The Philippine economy slowed in 2005, according to official figures, but was bolstered by a big rise in remittances.
Remittances help fuel domestic spending in the Philippines
The economy grew 5.1% last year, down from 6% in 2004, but performed at the top end of government forecasts.
But activity picked up strongly in the final quarter of 2005, which enjoyed the strongest growth in eight years.
The eight million Filipinos working abroad sent home $10.8bn (£6.1bn) of their money - known as remittances - in 2005, a 23% rise on 2004.
About 10% of Philippine nationals work abroad and their remittances play an increasingly significant role in boosting domestic consumption.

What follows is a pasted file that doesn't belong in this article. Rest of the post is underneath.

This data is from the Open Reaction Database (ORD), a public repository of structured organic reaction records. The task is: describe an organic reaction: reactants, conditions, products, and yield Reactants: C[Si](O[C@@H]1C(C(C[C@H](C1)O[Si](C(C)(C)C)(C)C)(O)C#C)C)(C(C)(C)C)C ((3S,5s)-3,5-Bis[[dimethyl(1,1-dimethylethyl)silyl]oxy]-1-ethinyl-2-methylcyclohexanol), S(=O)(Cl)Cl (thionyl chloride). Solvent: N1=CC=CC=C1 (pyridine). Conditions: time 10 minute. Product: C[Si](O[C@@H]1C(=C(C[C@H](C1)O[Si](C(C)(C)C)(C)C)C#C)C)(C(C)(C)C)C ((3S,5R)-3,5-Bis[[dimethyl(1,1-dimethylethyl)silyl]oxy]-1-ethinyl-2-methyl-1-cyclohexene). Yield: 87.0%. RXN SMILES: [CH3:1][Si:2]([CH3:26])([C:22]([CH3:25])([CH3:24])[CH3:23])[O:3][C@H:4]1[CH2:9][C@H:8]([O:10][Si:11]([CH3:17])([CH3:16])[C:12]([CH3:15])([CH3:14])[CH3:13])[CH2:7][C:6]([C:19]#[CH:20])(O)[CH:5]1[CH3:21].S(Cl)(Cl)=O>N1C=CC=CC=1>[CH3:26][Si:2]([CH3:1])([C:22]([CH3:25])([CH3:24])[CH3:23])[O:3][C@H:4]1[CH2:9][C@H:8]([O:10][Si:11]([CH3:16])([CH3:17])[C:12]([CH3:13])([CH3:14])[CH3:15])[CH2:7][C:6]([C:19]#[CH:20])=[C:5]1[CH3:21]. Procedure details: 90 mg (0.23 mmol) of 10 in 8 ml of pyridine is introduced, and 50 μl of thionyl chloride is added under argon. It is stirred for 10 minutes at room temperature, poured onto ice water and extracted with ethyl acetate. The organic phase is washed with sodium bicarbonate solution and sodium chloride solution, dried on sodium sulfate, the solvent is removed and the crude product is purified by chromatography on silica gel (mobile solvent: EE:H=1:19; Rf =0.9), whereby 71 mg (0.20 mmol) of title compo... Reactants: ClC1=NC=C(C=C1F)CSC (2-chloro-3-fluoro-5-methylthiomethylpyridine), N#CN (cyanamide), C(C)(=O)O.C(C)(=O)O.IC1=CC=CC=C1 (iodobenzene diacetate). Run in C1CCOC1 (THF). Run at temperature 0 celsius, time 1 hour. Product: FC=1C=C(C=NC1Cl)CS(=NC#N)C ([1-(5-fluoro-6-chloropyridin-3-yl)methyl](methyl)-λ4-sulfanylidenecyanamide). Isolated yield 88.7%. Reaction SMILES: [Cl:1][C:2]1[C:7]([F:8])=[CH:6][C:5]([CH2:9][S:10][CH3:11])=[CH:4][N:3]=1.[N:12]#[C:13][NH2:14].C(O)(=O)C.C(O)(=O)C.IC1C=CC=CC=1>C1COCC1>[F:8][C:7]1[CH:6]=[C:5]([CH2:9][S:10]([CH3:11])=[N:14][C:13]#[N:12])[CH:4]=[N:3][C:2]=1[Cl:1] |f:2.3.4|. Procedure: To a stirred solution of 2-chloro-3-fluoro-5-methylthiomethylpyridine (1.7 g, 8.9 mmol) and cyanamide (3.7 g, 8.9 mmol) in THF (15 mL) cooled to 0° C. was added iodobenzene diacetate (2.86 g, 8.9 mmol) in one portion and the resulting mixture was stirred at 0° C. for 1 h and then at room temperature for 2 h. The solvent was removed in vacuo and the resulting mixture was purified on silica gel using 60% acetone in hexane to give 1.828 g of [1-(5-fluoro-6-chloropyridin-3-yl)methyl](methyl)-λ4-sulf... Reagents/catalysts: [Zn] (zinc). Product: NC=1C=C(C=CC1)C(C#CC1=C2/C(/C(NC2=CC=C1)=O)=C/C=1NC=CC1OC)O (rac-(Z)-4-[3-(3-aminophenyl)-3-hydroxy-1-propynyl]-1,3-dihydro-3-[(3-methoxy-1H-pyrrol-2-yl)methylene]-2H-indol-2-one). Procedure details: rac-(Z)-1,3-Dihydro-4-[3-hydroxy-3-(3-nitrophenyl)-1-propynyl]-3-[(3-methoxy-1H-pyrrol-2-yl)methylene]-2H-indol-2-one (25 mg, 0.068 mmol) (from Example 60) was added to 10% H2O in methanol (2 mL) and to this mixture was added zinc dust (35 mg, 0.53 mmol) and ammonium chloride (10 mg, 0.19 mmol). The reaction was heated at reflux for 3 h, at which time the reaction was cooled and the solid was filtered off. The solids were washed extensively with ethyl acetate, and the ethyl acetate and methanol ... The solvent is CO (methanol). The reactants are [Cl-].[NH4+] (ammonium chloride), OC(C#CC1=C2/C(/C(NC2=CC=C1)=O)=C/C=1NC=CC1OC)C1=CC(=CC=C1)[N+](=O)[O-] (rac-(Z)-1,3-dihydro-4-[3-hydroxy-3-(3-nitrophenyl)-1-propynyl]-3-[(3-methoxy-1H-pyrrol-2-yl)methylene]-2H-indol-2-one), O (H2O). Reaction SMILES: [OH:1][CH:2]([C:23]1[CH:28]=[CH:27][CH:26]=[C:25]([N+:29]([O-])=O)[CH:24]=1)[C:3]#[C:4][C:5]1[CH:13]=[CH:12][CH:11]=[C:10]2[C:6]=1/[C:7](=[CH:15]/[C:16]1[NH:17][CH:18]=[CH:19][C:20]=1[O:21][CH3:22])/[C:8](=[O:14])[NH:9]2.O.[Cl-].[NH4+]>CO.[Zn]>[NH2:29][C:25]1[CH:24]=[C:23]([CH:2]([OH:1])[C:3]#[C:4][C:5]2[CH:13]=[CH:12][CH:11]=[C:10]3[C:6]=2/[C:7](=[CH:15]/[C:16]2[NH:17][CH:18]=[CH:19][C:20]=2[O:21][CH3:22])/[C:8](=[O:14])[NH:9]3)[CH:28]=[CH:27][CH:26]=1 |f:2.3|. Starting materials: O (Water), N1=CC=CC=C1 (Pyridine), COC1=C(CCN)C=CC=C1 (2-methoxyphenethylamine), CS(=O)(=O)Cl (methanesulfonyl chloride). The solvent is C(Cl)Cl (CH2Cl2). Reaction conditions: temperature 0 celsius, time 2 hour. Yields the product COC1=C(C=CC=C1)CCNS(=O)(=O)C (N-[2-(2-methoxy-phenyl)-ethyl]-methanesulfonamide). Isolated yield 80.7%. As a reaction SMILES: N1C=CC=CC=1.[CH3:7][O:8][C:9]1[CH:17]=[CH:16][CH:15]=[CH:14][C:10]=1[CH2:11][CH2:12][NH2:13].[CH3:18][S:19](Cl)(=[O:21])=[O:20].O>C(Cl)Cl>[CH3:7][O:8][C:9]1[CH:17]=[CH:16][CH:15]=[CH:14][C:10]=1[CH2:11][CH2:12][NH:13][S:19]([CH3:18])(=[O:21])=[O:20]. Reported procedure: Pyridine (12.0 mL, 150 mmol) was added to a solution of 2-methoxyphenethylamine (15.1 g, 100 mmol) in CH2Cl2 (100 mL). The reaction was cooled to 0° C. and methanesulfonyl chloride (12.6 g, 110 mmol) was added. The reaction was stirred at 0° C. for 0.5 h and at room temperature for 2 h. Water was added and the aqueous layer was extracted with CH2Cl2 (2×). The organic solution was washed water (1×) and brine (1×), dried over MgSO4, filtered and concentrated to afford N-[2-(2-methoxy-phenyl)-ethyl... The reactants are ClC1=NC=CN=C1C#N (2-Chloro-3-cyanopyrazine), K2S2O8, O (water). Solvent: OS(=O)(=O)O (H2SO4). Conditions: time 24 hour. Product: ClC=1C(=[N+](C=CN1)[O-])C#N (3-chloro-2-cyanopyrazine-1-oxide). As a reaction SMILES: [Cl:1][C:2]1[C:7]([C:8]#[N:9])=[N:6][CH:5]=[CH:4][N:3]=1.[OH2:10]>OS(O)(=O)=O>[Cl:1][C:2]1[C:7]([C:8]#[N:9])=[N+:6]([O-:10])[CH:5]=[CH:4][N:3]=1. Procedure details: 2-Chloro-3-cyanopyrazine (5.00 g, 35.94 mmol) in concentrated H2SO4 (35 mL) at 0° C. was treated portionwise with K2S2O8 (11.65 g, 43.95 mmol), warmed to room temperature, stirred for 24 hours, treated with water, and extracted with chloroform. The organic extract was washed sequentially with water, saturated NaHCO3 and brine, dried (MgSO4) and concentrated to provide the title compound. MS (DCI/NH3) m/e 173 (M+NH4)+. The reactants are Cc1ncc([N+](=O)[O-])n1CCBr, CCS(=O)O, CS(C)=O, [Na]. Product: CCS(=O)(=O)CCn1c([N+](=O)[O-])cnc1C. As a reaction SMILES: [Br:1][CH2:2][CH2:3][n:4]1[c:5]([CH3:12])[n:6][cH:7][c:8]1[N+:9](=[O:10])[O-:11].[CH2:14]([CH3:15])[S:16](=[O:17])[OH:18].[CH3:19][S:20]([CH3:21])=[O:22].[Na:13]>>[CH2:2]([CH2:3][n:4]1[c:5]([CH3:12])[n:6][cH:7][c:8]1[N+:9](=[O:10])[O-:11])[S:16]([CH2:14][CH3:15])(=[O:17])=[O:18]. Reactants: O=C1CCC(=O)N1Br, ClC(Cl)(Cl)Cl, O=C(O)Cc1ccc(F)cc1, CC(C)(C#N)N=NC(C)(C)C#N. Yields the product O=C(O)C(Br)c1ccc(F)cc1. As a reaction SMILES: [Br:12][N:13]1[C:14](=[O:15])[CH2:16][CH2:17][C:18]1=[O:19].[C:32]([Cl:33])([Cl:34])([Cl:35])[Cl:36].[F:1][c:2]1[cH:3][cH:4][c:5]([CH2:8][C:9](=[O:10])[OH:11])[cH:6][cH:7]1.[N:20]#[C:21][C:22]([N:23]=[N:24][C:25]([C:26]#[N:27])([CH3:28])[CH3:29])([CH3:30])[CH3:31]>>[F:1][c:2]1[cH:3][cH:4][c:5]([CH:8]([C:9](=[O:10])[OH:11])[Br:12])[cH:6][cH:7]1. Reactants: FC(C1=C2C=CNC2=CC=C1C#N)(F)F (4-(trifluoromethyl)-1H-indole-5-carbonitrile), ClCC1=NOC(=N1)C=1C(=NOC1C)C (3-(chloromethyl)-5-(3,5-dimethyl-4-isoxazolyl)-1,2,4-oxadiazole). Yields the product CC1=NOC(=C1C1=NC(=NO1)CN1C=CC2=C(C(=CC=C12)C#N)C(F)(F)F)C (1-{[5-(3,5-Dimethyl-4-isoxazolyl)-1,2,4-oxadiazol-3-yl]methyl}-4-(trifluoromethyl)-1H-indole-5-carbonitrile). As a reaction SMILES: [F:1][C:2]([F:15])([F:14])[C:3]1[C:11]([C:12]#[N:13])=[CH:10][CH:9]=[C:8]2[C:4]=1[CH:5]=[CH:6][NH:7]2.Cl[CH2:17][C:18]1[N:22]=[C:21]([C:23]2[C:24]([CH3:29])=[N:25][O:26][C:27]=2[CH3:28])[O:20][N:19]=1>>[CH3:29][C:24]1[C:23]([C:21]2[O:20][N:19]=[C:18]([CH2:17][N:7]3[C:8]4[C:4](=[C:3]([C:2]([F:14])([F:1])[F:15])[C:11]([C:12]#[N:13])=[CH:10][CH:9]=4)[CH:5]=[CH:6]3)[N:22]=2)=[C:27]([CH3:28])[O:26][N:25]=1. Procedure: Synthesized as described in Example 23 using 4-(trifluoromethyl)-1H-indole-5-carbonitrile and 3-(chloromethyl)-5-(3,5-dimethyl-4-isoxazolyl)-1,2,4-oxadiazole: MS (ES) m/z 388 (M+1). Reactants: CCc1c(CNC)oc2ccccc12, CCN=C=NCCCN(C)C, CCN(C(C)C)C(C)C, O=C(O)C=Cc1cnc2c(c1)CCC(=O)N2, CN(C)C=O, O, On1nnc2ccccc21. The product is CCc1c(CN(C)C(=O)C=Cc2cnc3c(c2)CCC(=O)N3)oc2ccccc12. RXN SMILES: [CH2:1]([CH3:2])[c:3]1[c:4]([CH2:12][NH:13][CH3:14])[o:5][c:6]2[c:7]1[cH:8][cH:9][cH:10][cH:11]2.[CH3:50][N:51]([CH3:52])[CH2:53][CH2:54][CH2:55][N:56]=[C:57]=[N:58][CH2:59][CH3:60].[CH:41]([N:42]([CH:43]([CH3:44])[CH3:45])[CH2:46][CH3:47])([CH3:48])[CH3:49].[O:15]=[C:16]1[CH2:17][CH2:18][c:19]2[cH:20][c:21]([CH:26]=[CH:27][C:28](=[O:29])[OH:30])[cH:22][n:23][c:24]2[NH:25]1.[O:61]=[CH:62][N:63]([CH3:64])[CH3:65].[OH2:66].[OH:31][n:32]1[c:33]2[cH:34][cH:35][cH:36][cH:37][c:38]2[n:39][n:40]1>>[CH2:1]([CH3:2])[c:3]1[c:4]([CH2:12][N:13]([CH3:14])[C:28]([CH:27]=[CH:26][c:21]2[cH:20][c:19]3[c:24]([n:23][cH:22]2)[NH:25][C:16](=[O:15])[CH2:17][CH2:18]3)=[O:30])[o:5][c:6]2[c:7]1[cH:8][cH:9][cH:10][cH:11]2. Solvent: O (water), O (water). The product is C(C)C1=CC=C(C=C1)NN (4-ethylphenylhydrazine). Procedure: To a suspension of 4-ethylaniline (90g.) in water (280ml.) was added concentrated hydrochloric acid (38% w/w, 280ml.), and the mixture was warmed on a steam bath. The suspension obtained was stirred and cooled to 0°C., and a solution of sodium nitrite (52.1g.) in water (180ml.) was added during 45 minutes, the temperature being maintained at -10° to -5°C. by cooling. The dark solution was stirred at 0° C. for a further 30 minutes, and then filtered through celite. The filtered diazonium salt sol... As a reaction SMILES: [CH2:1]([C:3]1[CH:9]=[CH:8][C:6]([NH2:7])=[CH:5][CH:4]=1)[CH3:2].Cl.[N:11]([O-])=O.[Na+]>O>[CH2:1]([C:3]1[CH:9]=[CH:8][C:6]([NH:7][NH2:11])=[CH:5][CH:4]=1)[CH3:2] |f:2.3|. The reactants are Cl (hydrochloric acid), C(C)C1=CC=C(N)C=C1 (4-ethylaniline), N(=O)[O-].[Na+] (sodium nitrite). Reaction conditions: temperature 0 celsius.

Domestic spending, in turn, accounts for about 70% of total output.
The economy suffered from a weak export climate in 2005, particularly in the crucial electronics sector.
Exports rose just 2.7% in the first eleven months of the year, set against a government target of 10%.
However, conditions for manufacturing continue to improve and GDP rose 2.7% in the last three months of the year, the strongest quarterly performance since 1997.
Experts said prospects for 2006 were generally healthy, notwithstanding fears about a further rise in oil prices.
"For 2006, the global picture remains supportive and there is reason to hope that the Philippines can participate, especially with continued strength in remittances," said David Cohen, director for economic forecasting at Action Economics.